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Elliptical for Cardio?

I am wonderring how good the elliptical machine is for fat loss. I have been eatting healthy and have noticed some improvement’s but I am wondering if they would be even better if I would be doing my cardio on the tread mill. The reason that I am usseing the elliptical is because on the tread mill my knee’s start to hurt. Also I should let you guy’s know that they elliptical that I use is able to increase the incline.

The elliptical is awesome for fat-loss. You don’t necessarily need to raise the incline because at any setting you can variate your own personal intensity ~ one of my favs for interval training and also to give my legs rest when they are beat up. it is as good as you make it, much like any other form of cardio.

I have great experience with ellipticals. My heart rate can go higher than in a treadmill without losing breath. It also burns calories faster because you’re using more of your body.

I burned a whole lot of pounds using the elliptical for cardio. Still one of my favorites.

Elliptical is great for cardio. Easy on the knees as well.

And easy on the back, too!

How long should you do intervals on the elliptical if your trying to gain muscle mass?

I didn’t know it was easy on the knees. I avoided it because I thought it would aggrivate my tendonitis. Should I go for it?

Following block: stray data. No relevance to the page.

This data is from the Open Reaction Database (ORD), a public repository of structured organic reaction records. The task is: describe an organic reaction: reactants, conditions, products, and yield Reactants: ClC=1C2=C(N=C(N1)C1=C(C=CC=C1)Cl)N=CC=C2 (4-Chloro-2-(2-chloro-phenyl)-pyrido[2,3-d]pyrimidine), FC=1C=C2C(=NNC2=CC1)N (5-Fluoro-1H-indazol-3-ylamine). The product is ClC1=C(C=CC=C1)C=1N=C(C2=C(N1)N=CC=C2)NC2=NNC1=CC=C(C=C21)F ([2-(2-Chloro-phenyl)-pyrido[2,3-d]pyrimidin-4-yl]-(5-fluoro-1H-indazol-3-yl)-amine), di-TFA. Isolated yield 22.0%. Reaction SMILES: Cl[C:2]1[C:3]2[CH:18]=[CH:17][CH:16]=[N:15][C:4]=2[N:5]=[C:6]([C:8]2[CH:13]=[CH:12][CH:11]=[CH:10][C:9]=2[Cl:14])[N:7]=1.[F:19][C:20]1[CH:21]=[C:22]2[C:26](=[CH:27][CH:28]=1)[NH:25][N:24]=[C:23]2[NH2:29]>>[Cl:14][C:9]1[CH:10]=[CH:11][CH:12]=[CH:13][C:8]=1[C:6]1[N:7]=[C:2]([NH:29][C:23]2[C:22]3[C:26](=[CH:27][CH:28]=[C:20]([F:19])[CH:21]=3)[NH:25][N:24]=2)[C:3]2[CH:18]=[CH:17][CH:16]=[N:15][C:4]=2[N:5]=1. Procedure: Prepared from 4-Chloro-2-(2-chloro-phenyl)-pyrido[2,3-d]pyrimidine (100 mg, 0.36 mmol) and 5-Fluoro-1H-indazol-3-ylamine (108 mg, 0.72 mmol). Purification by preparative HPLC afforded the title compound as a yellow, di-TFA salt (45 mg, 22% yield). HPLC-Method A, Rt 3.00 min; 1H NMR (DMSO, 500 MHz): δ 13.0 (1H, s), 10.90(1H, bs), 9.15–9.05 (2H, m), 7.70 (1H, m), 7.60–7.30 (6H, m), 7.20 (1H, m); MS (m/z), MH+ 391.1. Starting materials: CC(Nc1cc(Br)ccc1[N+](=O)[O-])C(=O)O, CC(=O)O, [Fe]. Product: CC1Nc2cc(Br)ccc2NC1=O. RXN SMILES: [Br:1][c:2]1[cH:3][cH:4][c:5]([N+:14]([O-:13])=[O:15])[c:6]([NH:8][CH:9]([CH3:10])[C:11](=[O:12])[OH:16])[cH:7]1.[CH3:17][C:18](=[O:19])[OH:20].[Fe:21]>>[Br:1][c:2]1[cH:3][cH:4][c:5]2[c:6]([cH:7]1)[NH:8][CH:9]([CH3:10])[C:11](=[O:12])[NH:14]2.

the elliptical that I use doesn’t have the arm’s thing’s because it’s has the ability to incline and decline is it still just as good? Also I was wonderring if 1 minute or going really hard and 2 minute’s or moderate going for 30 minute’s is considerred HIIT?

Thank’s ahead of time.

If all your concerned about is fatloss and using intervals and intensity the arm thing should not be a worry to you.

Incline and Decline allows you to make it a more muscular type of workout, same with the arm thing, actually the arm thing helps you because you shift some of the necessary energy from your legs to your arms. Hiking vs Sprinting down a straight-away are both great ways to exercise.

I’d say the easiest way to compare is to imagine your hard vs your sprint. If you have enough experience sprinting or doing anything high intensity such as swimming a race lap vs someone, and have a good enough feel for your body to know how to notch it down 10-20% that would be hard. Now if you could apply that same hard to the elliptical for a 1min:2min interval or a 30sec/30sec interval yes that is considered HIIT.

Moderate would be like pacing yourself for a 7 or 8 minute mile. Though it is all relative to where you are right now. For someone that is just getting back into exercise or is grossly out of shape, I’d advocate running at whatever speed they can maintain for however long they can, then walking til they feel good, then back to running. This in itself is a interval and high intensity for out of shape person #1 as an example.

The interval times vary based on your personal fitness level. A track and field sprinter would go at a 10-15second hard and a 20-30 second rest. As ellipticals dont have as much impact on the body you can go hard for more then 15 seconds thus the 30/30 example.

If you beat yourself silly 5 minutes or 10 minutes can be as useful as 30 minutes. Depending on the quality of your workout and how hard you can push. If you can maintain a high level of energy output for a longer duration that is when you extend the time for hiit. Otherwise it is more of a cooldown :wink: